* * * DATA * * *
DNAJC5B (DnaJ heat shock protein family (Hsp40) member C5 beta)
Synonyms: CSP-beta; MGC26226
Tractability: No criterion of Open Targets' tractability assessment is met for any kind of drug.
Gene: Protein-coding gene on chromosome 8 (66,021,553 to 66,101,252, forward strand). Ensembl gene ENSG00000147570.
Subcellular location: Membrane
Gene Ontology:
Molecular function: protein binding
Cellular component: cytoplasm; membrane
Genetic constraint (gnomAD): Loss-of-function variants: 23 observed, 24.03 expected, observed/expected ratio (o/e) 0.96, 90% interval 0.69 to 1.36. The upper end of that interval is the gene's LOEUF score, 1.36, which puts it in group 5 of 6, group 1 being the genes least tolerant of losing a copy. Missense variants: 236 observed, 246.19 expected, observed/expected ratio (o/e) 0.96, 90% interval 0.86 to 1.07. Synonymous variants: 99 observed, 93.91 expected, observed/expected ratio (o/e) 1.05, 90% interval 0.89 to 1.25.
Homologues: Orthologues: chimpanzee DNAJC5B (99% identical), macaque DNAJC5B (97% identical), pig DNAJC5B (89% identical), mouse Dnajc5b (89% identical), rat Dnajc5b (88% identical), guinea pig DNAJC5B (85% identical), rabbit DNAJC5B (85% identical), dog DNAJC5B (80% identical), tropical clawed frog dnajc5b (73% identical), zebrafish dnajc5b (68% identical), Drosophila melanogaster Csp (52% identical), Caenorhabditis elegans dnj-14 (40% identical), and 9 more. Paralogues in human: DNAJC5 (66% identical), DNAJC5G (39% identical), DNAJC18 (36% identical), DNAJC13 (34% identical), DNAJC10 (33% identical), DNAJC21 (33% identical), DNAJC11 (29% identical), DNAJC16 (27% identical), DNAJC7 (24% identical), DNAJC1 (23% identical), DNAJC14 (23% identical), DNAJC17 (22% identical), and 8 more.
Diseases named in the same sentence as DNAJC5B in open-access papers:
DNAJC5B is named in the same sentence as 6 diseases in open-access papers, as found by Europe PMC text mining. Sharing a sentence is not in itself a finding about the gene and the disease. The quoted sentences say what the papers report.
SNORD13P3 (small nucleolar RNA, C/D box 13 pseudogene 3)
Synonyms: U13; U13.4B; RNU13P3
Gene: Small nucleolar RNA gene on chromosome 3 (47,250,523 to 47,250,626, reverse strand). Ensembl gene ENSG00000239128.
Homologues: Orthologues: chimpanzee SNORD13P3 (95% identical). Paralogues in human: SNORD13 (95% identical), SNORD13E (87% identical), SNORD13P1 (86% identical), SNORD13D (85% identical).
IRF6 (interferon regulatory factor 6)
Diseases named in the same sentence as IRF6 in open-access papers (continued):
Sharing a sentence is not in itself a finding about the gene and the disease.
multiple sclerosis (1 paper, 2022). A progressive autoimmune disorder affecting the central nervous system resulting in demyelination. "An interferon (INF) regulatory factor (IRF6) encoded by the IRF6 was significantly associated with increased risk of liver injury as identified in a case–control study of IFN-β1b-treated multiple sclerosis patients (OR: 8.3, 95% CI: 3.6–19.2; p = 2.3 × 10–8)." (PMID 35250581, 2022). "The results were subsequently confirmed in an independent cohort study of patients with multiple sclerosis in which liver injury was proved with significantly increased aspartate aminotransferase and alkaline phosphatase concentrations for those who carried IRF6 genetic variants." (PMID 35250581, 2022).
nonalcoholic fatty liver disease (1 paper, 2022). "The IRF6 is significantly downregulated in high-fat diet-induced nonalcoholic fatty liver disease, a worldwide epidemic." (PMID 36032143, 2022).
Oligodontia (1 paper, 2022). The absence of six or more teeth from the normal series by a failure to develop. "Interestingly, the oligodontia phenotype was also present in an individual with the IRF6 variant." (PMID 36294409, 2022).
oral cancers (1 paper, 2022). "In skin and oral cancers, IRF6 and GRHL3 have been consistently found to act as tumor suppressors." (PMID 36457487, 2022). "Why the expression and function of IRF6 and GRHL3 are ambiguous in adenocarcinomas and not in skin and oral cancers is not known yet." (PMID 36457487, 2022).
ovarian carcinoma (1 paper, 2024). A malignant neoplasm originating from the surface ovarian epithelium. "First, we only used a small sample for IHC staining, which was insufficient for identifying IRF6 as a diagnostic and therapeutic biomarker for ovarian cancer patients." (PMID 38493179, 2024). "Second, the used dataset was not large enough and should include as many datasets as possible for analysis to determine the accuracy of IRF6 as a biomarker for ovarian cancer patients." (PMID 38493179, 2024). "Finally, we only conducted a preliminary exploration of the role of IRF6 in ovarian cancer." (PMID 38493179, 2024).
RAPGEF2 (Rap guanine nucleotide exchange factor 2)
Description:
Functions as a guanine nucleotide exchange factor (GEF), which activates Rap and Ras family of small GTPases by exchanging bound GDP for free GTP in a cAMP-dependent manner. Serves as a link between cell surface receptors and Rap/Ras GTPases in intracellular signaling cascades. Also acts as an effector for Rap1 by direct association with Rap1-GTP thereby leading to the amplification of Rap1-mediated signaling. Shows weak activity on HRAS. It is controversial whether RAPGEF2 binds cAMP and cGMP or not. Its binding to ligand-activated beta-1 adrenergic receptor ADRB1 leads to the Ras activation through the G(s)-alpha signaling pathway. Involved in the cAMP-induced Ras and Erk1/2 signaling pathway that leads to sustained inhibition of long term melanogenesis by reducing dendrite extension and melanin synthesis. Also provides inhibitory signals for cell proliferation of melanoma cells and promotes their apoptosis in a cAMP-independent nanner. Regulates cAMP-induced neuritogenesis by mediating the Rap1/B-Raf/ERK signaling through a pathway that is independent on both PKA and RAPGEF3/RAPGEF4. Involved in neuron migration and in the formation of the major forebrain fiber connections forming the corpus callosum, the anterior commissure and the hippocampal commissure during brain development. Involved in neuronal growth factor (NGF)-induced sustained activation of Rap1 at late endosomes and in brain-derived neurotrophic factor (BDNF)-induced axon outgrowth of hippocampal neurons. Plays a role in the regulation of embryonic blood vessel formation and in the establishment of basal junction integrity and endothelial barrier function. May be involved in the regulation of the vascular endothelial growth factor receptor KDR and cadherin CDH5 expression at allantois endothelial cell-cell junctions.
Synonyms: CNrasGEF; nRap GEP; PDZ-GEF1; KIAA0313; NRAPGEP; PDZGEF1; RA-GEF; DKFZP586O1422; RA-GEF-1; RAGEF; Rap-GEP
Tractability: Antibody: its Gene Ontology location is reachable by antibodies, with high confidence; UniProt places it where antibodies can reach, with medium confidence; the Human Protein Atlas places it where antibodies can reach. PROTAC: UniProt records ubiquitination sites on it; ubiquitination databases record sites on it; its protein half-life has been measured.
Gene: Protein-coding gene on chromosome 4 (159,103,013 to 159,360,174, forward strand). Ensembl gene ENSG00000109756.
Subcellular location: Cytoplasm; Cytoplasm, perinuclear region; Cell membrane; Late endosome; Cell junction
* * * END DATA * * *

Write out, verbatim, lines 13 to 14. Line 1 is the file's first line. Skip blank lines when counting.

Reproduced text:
SNORD13P3 (small nucleolar RNA, C/D box 13 pseudogene 3)
Synonyms: U13; U13.4B; RNU13P3